Kael's round cheeks are wet with tears. A rare immune deficiency has drained what should be the boundless energy of a seven-year-old, and he sighs with the weight of a much older person.
That's just one of the scenes that appears in this year's fundraising campaign for the SickKids Foundation, but the story does not end there. The footage is actually taken from the charity's advertising last year. That campaign led to the largest amount donated to SickKids in a single month. So it's bringing six children (including Kael, now eight years old) back, giving viewers a chance to find out how they are doing now.
The campaign, which will launch on Monday, provides a glimpse into the growing influence of social media for all marketers, including charities during the biggest giving season – the holidays. Charities are looking for any advantage they can get. While the total amount donated to charitable or non-profit groups grew by 14 per cent between 2010 and 2013, according to the latest numbers from Statistics Canada, the overall number of donors dropped slightly. And the average donor is getting older.
As younger people in particular spend increasing amounts of time online, the digital elements of campaigns are crucial in appealing to a broader set of donors. SickKids is seeing donations from online donors (as opposed to other methods) grow by roughly 20 per cent this year, compared with last year.
In 2014, SickKids released an ad each day for almost two months, profiling a different child at the hospital. Those ads aired on TV, but YouTube, Facebook and the campaign website were important resources for ensuring that more people saw the stories.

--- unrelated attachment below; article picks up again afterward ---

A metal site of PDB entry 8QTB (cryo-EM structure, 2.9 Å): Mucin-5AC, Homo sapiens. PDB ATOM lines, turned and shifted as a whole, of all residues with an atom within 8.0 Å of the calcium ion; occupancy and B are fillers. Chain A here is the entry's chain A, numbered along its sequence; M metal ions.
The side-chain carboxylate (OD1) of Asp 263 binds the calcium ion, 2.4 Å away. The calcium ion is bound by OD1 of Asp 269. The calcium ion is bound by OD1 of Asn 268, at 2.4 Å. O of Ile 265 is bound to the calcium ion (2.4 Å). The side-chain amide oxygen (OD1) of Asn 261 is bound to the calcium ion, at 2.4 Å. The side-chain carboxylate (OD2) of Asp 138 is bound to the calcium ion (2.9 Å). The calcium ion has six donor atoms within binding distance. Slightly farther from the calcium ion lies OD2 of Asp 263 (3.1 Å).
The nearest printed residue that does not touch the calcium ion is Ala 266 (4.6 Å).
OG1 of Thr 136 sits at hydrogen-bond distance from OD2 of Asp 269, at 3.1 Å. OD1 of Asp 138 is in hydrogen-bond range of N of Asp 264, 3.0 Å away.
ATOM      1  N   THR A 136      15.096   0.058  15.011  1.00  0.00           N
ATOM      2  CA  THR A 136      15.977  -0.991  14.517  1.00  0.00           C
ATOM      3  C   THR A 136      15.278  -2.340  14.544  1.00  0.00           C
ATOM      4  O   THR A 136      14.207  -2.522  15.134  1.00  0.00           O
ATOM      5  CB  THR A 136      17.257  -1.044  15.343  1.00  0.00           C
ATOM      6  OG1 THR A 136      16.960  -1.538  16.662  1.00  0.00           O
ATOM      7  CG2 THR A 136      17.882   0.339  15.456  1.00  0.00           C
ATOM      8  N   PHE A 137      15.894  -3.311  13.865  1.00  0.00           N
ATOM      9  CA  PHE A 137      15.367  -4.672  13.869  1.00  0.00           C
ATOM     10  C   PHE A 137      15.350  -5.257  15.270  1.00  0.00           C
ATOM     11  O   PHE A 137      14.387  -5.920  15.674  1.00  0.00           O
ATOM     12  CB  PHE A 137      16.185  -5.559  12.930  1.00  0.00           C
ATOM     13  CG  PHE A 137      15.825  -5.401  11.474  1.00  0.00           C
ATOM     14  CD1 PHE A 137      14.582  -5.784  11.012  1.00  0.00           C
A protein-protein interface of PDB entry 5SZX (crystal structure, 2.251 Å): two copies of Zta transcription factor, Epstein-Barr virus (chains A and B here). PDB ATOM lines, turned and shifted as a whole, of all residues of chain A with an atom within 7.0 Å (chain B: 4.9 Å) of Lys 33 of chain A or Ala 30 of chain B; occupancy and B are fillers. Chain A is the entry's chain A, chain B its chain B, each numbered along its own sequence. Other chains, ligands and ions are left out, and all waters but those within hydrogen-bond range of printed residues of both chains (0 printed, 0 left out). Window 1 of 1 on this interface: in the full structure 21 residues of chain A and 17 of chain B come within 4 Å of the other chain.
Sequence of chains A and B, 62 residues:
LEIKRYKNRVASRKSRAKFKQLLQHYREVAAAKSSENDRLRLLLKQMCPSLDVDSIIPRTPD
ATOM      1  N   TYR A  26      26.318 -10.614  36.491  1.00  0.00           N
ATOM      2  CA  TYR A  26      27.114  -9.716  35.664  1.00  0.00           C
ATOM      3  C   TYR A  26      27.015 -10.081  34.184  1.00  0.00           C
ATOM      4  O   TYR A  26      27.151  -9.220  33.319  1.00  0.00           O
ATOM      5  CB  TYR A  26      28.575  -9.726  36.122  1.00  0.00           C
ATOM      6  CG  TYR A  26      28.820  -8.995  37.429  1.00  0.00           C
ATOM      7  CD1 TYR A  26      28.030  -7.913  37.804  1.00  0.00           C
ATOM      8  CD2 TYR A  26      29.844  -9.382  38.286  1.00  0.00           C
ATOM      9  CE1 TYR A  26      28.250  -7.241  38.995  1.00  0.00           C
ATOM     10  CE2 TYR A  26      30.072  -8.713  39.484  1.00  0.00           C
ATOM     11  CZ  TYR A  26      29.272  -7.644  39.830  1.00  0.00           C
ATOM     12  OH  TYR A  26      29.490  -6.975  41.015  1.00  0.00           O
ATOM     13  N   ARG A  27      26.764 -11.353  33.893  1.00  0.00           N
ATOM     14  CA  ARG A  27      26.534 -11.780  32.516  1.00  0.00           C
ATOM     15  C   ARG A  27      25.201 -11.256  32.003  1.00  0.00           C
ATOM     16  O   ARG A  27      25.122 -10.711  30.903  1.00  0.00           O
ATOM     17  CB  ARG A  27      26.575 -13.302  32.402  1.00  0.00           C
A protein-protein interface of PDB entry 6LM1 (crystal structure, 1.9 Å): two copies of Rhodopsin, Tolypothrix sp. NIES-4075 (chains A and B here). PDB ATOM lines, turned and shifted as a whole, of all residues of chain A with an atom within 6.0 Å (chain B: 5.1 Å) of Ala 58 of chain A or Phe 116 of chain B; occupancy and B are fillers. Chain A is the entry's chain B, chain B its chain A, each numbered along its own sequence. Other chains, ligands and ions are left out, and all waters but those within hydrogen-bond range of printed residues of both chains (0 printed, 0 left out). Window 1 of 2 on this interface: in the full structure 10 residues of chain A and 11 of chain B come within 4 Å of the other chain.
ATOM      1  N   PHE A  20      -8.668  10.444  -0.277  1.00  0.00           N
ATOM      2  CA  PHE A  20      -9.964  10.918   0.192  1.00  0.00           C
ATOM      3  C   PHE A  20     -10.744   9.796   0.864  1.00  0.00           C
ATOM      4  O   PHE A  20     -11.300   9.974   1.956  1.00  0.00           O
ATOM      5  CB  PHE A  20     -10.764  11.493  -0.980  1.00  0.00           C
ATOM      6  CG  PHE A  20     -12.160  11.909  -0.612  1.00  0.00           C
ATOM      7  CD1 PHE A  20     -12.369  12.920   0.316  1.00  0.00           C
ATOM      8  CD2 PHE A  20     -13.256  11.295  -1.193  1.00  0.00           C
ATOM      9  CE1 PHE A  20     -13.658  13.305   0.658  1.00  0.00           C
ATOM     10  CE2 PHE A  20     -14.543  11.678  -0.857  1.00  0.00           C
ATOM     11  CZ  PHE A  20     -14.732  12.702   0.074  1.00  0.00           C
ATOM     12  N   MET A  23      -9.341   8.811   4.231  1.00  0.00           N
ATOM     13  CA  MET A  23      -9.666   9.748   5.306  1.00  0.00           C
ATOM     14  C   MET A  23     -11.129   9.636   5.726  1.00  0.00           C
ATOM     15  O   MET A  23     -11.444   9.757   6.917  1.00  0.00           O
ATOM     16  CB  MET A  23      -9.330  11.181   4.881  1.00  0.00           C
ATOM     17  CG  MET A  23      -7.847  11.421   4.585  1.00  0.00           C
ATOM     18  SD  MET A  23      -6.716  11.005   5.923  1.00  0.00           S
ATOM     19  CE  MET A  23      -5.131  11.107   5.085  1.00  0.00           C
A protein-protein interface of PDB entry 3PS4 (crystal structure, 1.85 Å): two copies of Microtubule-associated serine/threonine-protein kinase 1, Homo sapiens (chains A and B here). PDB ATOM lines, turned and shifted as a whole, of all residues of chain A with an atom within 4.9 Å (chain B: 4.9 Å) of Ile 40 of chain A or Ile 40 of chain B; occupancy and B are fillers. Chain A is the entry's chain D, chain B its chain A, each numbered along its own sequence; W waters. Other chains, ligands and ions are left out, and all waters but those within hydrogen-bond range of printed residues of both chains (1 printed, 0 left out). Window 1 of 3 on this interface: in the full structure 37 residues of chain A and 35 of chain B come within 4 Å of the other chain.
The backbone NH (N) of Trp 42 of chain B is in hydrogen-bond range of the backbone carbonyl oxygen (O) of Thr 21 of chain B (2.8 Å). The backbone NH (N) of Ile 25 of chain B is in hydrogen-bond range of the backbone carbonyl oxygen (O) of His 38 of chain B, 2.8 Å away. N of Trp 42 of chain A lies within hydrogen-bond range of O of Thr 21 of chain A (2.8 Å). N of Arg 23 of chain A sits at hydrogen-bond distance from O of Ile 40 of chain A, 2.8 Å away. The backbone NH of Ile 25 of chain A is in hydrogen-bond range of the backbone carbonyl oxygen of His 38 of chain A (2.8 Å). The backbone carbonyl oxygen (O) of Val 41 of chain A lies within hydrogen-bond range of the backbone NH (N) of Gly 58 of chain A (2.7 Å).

"It was a campaign that performed exceptionally well on Facebook, because every day it was a new piece of content," said Lori Davison, vice-president of brand strategy and communications for the foundation. "That mirrors people's habits on Facebook, with the daily checking-in."
People connected with them, and gave in record numbers: The foundation drew $37-million in donations last December, the biggest month in its history, up from $31-million the year before.
This year, it will post pictures of the kids on Facebook, with messages such as "Remember Charlize? She was born with a rare heart condition and would need two open-heart surgeries to survive. Help unpause her story." People who click on the picture will be taken to a donation page. A donation will unlock a video with an update on that child.
For each child, the foundation has chosen a goal for the number of donors; if that many people give (regardless of the dollar amount), then anyone will be able to watch the video.
The foundation chose which stories to follow up partly by analyzing which of its videos caused the highest number of people to press the "like" button or to share the video with their own networks.
"Social media help organizations to have data on what their audiences react to, and to adjust accordingly," said Marnie Grona, director of marketing and communications at Imagine Canada, a group that works to strengthen the charitable sector.